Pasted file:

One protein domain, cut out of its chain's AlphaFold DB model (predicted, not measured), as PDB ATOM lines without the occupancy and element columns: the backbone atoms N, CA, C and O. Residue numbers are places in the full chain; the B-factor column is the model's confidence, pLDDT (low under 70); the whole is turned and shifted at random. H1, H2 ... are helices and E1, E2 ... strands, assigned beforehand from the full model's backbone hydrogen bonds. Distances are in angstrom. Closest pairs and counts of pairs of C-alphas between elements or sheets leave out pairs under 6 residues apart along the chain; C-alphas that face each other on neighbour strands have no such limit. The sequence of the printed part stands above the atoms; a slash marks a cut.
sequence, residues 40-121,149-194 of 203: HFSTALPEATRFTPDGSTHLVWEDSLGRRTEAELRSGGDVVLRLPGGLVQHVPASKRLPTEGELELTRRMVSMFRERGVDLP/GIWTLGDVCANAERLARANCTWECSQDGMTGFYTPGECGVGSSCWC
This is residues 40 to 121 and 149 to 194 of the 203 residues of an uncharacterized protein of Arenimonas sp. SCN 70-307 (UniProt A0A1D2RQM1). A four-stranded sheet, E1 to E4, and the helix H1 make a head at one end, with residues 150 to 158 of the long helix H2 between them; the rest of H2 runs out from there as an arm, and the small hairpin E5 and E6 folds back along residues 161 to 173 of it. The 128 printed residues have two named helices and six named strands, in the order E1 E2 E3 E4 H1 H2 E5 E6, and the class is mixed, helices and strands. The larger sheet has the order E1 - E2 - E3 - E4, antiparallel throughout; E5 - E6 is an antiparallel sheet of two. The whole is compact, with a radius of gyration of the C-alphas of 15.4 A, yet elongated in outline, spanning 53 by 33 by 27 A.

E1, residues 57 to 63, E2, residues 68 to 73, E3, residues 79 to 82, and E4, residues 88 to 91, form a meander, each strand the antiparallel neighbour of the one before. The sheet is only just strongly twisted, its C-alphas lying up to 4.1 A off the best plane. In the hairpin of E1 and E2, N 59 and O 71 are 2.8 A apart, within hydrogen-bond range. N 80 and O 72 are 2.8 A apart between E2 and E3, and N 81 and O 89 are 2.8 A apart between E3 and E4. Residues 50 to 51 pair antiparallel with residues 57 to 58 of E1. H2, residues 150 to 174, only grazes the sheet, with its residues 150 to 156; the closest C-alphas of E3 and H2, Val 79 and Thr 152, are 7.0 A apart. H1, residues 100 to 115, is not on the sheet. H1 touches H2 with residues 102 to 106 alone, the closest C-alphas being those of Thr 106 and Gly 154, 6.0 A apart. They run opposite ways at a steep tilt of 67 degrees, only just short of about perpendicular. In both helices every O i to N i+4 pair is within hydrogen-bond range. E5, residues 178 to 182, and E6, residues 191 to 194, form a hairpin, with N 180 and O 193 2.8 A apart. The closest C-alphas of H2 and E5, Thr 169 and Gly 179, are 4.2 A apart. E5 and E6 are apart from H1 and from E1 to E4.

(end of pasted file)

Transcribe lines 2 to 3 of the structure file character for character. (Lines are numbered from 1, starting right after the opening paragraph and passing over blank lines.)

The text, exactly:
This is residues 40 to 121 and 149 to 194 of the 203 residues of an uncharacterized protein of Arenimonas sp. SCN 70-307 (UniProt A0A1D2RQM1). A four-stranded sheet, E1 to E4, and the helix H1 make a head at one end, with residues 150 to 158 of the long helix H2 between them; the rest of H2 runs out from there as an arm, and the small hairpin E5 and E6 folds back along residues 161 to 173 of it. The 128 printed residues have two named helices and six named strands, in the order E1 E2 E3 E4 H1 H2 E5 E6, and the class is mixed, helices and strands. The larger sheet has the order E1 - E2 - E3 - E4, antiparallel throughout; E5 - E6 is an antiparallel sheet of two. The whole is compact, with a radius of gyration of the C-alphas of 15.4 A, yet elongated in outline, spanning 53 by 33 by 27 A.

E1, residues 57 to 63, E2, residues 68 to 73, E3, residues 79 to 82, and E4, residues 88 to 91, form a meander, each strand the antiparallel neighbour of the one before. The sheet is only just strongly twisted, its C-alphas lying up to 4.1 A off the best plane. In the hairpin of E1 and E2, N 59 and O 71 are 2.8 A apart, within hydrogen-bond range. N 80 and O 72 are 2.8 A apart between E2 and E3, and N 81 and O 89 are 2.8 A apart between E3 and E4. Residues 50 to 51 pair antiparallel with residues 57 to 58 of E1. H2, residues 150 to 174, only grazes the sheet, with its residues 150 to 156; the closest C-alphas of E3 and H2, Val 79 and Thr 152, are 7.0 A apart. H1, residues 100 to 115, is not on the sheet. H1 touches H2 with residues 102 to 106 alone, the closest C-alphas being those of Thr 106 and Gly 154, 6.0 A apart. They run opposite ways at a steep tilt of 67 degrees, only just short of about perpendicular. In both helices every O i to N i+4 pair is within hydrogen-bond range. E5, residues 178 to 182, and E6, residues 191 to 194, form a hairpin, with N 180 and O 193 2.8 A apart. The closest C-alphas of H2 and E5, Thr 169 and Gly 179, are 4.2 A apart. E5 and E6 are apart from H1 and from E1 to E4.